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images from the protected open spaces of marion



this is Sparrow's Mill which was in business in the early 1900's and run by the Sparrow Brothers.  not much left now as you can see, but it does have historical value and an archeological team has worked the site at least once a few years ago.  unfortunately the stream is not included here, and without the water this doesn't represent the SLT well as a single image.  still, a good image :) even if i did take it in 2005!



ok i have managed to confuse the issue...but here it is:

the image below is the version submitted to represent the SLT because this version includes the woodland border across the top, thus covering three key elements of our area - water, marsh, woods.  the version on the wall of the office has this border of trees cropped out.

for me this makes them 2 very different images...



just to complete the trio of prints hanging over the sofa is our new office, Sparrow's Mill, the stream in snowmelt, shot at the end of february this year when the water was high.  having spent the winter shooting the salt water in motion on the shore i was in the mood to do some more traditional rushing water shots.  a good excuse to go visit this property because there's a reason they chose to put a mill here 100 years and more ago!!

for this i pulled on my highest wading boots and put my wooden tripod in the water and got in and balanced my footing on the rocks :)  i love the effects a slow shutter speed can have on moving water, and bring out the flow and ferocity of it at the same time...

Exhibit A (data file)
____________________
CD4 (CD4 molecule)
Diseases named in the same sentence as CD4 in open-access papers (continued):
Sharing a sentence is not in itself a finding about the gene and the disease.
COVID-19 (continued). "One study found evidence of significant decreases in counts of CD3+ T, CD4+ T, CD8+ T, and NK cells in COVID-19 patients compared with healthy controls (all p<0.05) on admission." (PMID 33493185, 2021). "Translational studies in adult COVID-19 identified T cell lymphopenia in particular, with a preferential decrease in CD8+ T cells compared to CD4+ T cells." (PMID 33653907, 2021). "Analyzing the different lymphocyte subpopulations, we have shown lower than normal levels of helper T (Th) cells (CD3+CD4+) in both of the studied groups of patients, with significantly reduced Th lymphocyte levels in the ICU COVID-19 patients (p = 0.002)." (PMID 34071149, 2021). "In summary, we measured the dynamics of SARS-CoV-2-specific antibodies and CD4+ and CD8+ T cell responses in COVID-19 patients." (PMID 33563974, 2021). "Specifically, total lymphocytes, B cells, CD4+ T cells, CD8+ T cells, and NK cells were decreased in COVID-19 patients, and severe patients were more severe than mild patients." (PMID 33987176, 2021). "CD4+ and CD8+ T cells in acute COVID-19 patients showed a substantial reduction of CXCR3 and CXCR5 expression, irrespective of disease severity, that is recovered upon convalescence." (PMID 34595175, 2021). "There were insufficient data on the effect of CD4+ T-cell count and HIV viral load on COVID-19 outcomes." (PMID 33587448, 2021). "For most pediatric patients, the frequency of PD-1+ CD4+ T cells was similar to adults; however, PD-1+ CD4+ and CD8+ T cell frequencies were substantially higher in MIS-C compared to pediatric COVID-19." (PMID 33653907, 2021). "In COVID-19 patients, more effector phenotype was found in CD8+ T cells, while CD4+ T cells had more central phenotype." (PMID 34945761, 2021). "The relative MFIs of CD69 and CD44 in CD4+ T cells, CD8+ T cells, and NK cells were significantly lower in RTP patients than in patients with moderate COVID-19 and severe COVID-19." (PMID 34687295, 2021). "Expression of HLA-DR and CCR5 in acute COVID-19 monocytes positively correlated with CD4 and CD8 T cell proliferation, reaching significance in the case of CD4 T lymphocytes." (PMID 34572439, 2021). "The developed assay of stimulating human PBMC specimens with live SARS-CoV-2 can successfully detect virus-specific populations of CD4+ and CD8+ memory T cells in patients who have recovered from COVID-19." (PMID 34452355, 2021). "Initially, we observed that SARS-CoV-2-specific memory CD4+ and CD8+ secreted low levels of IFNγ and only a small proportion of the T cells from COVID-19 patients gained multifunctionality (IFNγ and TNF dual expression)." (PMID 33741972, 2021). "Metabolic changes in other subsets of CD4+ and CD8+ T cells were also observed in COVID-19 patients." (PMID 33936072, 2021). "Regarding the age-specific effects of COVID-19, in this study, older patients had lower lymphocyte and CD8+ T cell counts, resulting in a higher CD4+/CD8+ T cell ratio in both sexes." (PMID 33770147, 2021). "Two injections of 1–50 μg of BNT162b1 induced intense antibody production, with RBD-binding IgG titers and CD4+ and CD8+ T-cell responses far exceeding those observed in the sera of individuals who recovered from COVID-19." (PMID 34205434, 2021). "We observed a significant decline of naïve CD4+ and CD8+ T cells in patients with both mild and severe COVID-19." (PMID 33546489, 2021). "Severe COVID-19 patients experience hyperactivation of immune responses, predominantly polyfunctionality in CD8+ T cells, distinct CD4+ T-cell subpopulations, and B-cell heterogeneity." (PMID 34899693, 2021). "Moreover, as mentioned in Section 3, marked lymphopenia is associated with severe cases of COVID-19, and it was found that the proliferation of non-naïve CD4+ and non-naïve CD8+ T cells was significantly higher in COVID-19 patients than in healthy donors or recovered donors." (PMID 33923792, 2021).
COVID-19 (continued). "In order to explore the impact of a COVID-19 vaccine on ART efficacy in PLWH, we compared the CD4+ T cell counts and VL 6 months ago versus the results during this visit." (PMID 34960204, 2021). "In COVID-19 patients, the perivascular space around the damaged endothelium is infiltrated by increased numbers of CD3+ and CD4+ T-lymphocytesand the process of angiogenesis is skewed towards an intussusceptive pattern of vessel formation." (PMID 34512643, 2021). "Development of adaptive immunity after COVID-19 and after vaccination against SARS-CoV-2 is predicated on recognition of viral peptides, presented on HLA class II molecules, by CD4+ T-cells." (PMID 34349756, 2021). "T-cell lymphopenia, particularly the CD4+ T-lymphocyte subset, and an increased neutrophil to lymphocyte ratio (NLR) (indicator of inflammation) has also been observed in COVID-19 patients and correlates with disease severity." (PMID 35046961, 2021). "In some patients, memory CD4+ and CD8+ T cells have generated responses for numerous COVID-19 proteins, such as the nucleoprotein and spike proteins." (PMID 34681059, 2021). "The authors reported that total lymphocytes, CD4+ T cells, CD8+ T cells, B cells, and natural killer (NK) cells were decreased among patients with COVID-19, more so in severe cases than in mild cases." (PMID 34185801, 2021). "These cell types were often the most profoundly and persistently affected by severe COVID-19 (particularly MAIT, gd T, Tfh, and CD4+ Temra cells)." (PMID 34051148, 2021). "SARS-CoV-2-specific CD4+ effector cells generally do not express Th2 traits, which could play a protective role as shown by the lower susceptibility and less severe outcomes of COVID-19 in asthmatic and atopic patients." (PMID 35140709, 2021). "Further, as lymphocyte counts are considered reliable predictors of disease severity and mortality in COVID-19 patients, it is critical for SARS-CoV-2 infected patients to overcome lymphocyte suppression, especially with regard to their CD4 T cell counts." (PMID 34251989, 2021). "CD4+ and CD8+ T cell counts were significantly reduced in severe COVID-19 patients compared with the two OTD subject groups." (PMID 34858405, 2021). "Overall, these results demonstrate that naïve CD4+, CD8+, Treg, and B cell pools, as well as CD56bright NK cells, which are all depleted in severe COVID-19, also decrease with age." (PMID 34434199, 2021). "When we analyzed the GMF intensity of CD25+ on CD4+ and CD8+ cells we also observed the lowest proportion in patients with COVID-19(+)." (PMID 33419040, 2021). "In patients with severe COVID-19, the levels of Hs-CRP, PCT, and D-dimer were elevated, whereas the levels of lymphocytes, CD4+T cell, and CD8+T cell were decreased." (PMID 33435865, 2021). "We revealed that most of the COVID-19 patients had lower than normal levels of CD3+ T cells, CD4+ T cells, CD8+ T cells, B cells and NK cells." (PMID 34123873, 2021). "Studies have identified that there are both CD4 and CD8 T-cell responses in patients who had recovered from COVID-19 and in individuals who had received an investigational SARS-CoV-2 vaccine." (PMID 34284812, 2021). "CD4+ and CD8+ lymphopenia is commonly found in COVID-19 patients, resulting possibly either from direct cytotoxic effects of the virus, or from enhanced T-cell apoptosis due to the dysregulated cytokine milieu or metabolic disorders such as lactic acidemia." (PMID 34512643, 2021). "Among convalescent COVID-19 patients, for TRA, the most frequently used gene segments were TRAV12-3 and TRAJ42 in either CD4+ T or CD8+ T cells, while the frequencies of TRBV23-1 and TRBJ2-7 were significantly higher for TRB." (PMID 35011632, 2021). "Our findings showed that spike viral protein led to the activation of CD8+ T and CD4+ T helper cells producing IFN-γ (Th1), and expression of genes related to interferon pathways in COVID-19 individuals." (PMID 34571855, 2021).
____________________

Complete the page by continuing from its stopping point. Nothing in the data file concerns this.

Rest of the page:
there are currently 3 framed images of mine on the wall of the new office.  the Howland Marsh one hangs on the left, and this one hangs on the right.  in my mind i call this one "choices" for obvious reasons.  i took this at the top of a ridge in the woods of one of our newest conservation restrictions, Mahoney C-R, where many trails seem to meet and move on, rather like finding a roundabout in the middle of nowhere!!  the property is 248 acres and contains a turtle nesting ground, and there is no easy access to it.


"one photo to rule them all"

we needed a photo to represent us at a conference...no easy task to pick just one!  what should be in it, and what shouldn't be in it (!).  there just isn't one to cover it all...but several good suggestions were made and explored.  our first choice was a vertical portrait-oriented one from Brainard Marsh which included water, marsh, and woods.  unfortunately we discovered only horizontal landscape-oriented ones were acceptable.  our second choice had some history in it, the ruins at Sparrow's Mill but none of the images included the stream, and i thought water was too important to our mission not to be in the shot, so we went to our third choice "late afternoon on Howland Marsh"...which was actually the first choice for two of us :) below is the image as printed and framed and on the wall of the office, but for philosophical - not artistic - reasons for the submission i went back to the original and left in the top border of treeline (cropped out in this version) so the upland would be visible.


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